In some respects, Jeff Bridges is like fine wine. He gets better with age. But when you look back at a career that includes such fabulous films as The Last Picture Show (1971) and The Iceman Cometh (1973) you realise the talented actor has been doing some great work for a long time. It comes as little surprise given the family pedigree which includes Beau and Lloyd Bridges.
But with the Coen’s True Grit and an Oscar-winning performance in Scott Cooper’s Crazy Heart, the Los Angeles-born actor has become one of the hottest properties in the city.
Bridges actually made his film debut in 1950, playing Jane Greer’s infant son in The Company She Keeps. But most people’s first recollection of him is in Peter Bogdanovich’s 1971 film The Last Picture Show for which he was nominated for Best Supporting Actor at the Academy Awards. Since then his most iconic performances have been as an alien in John Carpenter’s Starman, opposite Clint Eastwood in Micheal Cimino’s Thunderbolt and Lightfoot, as a computer game designer in Steven Lisberger’s Tron, and as the perennially drunk dude in the Coen’s The Big Lebowski.
10. Thunderbolt and Lightfoot (Cimino, 1974)
Teamed up with Clint Eastwood in a buddy heist film that despite its pre-tenses comes with a sucker punch at the end.
9. Jagged Edge (Marquand, 1985)
Whether or not he killed his wife is what the viewers want to know, but Bridges’ natural cool never leaves a clue. You’ll just have to wait until the end to find out.
8. Arlington Road (Pellington, 1999)
Michael Faraday is suspicious that his neighbors are not what they appear to be. The horrific thing is Faraday has no idea how different they really are. Try watching this without clawing into your couch from tension.
7. The Fisher King (Gilliam, 1991)
Bitter, jaded shock-jock Jack lost his job, found the bottle and generally doesn’t give a shit about anyone. That Jeff Bridges could have realistically played this character in Gilliam’s picture eases any doubts that Bridges can’t play bad.
6. Crazy Heart (Cooper, 2009)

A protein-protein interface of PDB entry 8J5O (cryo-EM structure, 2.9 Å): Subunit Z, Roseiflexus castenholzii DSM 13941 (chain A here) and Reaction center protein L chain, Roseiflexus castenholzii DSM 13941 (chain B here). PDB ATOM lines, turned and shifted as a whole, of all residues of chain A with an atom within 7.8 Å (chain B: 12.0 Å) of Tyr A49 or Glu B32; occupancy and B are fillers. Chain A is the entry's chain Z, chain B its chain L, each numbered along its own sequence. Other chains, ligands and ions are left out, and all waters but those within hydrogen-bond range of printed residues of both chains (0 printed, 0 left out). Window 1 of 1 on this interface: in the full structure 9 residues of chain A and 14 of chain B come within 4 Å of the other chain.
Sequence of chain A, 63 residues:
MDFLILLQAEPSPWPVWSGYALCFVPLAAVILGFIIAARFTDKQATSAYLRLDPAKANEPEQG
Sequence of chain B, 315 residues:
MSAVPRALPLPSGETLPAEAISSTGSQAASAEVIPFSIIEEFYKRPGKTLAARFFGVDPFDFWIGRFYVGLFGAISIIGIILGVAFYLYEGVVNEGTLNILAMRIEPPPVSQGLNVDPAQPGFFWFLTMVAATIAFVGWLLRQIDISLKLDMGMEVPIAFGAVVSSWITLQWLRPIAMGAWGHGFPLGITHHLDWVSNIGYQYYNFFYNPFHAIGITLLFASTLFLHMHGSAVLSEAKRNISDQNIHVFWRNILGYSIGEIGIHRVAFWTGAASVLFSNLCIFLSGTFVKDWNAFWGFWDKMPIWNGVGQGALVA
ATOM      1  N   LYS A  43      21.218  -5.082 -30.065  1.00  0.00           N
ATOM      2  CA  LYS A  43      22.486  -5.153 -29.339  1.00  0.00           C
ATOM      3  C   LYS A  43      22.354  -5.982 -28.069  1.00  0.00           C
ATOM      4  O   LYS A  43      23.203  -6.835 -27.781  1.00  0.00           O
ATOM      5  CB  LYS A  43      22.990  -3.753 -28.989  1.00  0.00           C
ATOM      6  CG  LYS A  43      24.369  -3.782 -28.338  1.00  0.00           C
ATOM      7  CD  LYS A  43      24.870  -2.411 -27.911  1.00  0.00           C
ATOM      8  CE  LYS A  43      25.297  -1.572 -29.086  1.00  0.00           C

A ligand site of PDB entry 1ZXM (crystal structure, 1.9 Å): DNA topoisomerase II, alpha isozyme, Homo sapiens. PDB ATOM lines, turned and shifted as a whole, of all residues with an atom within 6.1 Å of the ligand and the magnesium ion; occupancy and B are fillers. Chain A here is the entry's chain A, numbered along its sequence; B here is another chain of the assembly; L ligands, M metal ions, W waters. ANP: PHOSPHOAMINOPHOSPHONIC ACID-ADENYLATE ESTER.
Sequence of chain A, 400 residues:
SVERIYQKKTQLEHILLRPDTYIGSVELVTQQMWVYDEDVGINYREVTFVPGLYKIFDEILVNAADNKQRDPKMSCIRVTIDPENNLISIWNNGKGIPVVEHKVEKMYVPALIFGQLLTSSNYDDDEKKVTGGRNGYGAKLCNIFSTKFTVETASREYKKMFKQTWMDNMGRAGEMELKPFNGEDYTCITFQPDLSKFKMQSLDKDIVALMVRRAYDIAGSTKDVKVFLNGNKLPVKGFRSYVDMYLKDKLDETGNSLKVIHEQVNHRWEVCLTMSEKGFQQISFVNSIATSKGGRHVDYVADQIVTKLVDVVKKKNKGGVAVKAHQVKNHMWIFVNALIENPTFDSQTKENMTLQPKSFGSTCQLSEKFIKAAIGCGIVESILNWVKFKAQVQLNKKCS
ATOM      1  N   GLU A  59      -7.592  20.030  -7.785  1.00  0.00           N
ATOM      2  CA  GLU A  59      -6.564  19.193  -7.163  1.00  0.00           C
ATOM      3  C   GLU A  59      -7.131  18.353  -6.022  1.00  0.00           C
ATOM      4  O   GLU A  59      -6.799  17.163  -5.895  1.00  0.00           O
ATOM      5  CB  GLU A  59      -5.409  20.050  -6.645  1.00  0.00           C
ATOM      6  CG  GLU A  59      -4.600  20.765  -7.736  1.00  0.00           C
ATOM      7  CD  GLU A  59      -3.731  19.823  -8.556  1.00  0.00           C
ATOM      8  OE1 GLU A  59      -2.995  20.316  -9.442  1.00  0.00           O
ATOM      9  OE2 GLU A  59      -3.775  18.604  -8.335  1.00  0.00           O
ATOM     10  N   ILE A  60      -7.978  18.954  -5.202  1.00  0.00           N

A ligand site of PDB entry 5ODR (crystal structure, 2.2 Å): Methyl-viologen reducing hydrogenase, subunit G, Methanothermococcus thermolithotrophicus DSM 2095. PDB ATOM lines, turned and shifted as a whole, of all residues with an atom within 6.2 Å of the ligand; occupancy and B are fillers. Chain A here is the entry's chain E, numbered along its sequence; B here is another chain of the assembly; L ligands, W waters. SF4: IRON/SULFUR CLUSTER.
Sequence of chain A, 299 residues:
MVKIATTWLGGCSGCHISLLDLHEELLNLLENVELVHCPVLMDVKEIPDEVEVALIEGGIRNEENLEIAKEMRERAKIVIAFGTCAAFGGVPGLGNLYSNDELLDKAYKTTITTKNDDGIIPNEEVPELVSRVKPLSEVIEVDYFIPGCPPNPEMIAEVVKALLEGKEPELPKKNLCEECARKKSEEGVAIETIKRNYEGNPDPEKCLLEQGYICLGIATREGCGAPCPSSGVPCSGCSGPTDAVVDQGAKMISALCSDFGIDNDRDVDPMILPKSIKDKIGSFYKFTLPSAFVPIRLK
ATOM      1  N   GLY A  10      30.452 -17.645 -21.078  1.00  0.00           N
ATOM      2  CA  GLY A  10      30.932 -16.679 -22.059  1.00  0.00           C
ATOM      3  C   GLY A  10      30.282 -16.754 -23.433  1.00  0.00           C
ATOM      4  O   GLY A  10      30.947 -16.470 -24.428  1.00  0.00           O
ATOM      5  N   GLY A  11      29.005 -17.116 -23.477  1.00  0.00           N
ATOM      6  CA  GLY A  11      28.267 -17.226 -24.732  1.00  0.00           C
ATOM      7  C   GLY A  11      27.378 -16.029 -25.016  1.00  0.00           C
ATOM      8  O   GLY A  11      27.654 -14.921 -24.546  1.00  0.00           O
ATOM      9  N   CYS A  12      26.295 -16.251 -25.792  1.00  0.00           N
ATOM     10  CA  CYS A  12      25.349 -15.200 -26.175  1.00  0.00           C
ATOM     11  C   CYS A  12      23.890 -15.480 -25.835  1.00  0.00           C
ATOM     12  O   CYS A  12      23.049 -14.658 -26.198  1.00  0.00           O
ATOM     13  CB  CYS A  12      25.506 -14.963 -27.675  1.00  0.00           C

It’s the one he won gold for. And it’s the one that made me appreciate country music; no small feat. He sinks so easily into the road-weary Bad Blake you may begin to wonder where he ends and Blake begins.
5. True Grit (Coens, 2010)
Taking a role made famous by John Wayne is not easy. Managing to make it your own and receive a second consecutive Best Actor nod? Even tougher. But there come none tougher than Bridges’ Cogburn who captivates despite being a drunken lay-about, with only one good eye to speak of.
4. The Door in the Floor (Williams, 2004)
The loss of a child is a devastating one. Child’s author Ted Cole has gone through hell and back.
3. The Contender (Lurie, 2000)
This role may only be a supporting one, but it is a goodie. Washington is not a virtuous place, but for a second Bridges’ Jackson Evans has us believing in a better United States. My favorite take of the U.S. President on film.
2. Starman (Carpenter, 1984)
John Carpenter’s film may have been forgotten, but Jeff Bridges’ performance certainly hasn’t. Playing an alien inhabiting a human relies on turning so much of the banal existence of being human into something wonderful, and the out-of-this-world quality Bridges brings is why this film works so well.
1. The Big Lebowski (Coens, 1998)
His flip-flopped stoned, modern update of Raymond Chandler is his biggest role and also his most fun. Some say The Dude is also his laziest role, but that’s absurd. Any actor that could take a character that for the most part, does nothing but bowl and get high, and make him compelling? That’s art.
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